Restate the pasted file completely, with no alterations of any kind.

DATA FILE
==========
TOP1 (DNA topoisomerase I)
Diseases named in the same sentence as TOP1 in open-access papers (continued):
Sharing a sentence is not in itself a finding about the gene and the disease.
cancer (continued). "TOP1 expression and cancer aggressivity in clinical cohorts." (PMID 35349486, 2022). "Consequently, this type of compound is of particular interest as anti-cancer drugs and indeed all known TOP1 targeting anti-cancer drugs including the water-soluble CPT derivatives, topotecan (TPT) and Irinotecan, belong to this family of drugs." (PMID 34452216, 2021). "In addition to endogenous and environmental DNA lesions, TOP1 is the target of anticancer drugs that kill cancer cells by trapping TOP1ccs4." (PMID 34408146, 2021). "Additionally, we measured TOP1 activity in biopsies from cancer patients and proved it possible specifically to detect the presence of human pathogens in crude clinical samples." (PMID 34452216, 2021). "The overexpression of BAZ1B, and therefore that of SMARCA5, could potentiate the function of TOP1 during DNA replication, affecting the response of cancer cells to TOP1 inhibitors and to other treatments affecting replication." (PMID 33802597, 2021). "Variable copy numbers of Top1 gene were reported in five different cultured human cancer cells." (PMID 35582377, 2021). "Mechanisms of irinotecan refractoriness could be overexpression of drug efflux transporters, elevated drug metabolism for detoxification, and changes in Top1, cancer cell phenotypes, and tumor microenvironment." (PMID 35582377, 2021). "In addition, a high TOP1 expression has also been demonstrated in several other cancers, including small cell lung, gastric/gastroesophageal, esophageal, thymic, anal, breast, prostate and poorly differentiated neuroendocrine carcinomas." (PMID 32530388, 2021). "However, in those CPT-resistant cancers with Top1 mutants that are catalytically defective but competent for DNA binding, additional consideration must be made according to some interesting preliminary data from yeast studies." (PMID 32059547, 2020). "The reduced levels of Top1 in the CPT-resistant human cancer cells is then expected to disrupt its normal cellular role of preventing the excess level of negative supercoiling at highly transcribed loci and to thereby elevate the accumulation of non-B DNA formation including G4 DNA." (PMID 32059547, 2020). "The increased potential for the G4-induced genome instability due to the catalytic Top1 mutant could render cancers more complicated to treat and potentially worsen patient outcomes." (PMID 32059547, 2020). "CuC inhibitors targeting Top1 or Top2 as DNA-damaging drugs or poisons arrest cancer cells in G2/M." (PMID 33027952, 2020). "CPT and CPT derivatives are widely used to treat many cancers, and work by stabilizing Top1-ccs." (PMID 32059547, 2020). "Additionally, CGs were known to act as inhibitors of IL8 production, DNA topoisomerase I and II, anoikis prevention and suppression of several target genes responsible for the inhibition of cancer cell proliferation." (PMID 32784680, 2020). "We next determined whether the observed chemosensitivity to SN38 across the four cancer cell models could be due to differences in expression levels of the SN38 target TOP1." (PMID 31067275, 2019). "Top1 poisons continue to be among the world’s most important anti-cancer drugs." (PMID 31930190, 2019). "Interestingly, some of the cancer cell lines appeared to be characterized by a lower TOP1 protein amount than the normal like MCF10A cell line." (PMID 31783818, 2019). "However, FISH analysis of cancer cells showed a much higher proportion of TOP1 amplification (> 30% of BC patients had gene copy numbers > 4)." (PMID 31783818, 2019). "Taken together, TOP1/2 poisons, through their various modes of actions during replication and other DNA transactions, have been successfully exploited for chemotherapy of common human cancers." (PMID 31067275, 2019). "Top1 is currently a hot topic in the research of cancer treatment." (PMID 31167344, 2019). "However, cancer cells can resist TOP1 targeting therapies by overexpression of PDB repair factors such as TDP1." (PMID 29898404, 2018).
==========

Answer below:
TOP1 (DNA topoisomerase I)
Diseases named in the same sentence as TOP1 in open-access papers (continued):
Sharing a sentence is not in itself a finding about the gene and the disease.
cancer (continued). "TOP1 expression and cancer aggressivity in clinical cohorts." (PMID 35349486, 2022). "Consequently, this type of compound is of particular interest as anti-cancer drugs and indeed all known TOP1 targeting anti-cancer drugs including the water-soluble CPT derivatives, topotecan (TPT) and Irinotecan, belong to this family of drugs." (PMID 34452216, 2021). "In addition to endogenous and environmental DNA lesions, TOP1 is the target of anticancer drugs that kill cancer cells by trapping TOP1ccs4." (PMID 34408146, 2021). "Additionally, we measured TOP1 activity in biopsies from cancer patients and proved it possible specifically to detect the presence of human pathogens in crude clinical samples." (PMID 34452216, 2021). "The overexpression of BAZ1B, and therefore that of SMARCA5, could potentiate the function of TOP1 during DNA replication, affecting the response of cancer cells to TOP1 inhibitors and to other treatments affecting replication." (PMID 33802597, 2021). "Variable copy numbers of Top1 gene were reported in five different cultured human cancer cells." (PMID 35582377, 2021). "Mechanisms of irinotecan refractoriness could be overexpression of drug efflux transporters, elevated drug metabolism for detoxification, and changes in Top1, cancer cell phenotypes, and tumor microenvironment." (PMID 35582377, 2021). "In addition, a high TOP1 expression has also been demonstrated in several other cancers, including small cell lung, gastric/gastroesophageal, esophageal, thymic, anal, breast, prostate and poorly differentiated neuroendocrine carcinomas." (PMID 32530388, 2021). "However, in those CPT-resistant cancers with Top1 mutants that are catalytically defective but competent for DNA binding, additional consideration must be made according to some interesting preliminary data from yeast studies." (PMID 32059547, 2020). "The reduced levels of Top1 in the CPT-resistant human cancer cells is then expected to disrupt its normal cellular role of preventing the excess level of negative supercoiling at highly transcribed loci and to thereby elevate the accumulation of non-B DNA formation including G4 DNA." (PMID 32059547, 2020). "The increased potential for the G4-induced genome instability due to the catalytic Top1 mutant could render cancers more complicated to treat and potentially worsen patient outcomes." (PMID 32059547, 2020). "CuC inhibitors targeting Top1 or Top2 as DNA-damaging drugs or poisons arrest cancer cells in G2/M." (PMID 33027952, 2020). "CPT and CPT derivatives are widely used to treat many cancers, and work by stabilizing Top1-ccs." (PMID 32059547, 2020). "Additionally, CGs were known to act as inhibitors of IL8 production, DNA topoisomerase I and II, anoikis prevention and suppression of several target genes responsible for the inhibition of cancer cell proliferation." (PMID 32784680, 2020). "We next determined whether the observed chemosensitivity to SN38 across the four cancer cell models could be due to differences in expression levels of the SN38 target TOP1." (PMID 31067275, 2019). "Top1 poisons continue to be among the world’s most important anti-cancer drugs." (PMID 31930190, 2019). "Interestingly, some of the cancer cell lines appeared to be characterized by a lower TOP1 protein amount than the normal like MCF10A cell line." (PMID 31783818, 2019). "However, FISH analysis of cancer cells showed a much higher proportion of TOP1 amplification (> 30% of BC patients had gene copy numbers > 4)." (PMID 31783818, 2019). "Taken together, TOP1/2 poisons, through their various modes of actions during replication and other DNA transactions, have been successfully exploited for chemotherapy of common human cancers." (PMID 31067275, 2019). "Top1 is currently a hot topic in the research of cancer treatment." (PMID 31167344, 2019). "However, cancer cells can resist TOP1 targeting therapies by overexpression of PDB repair factors such as TDP1." (PMID 29898404, 2018).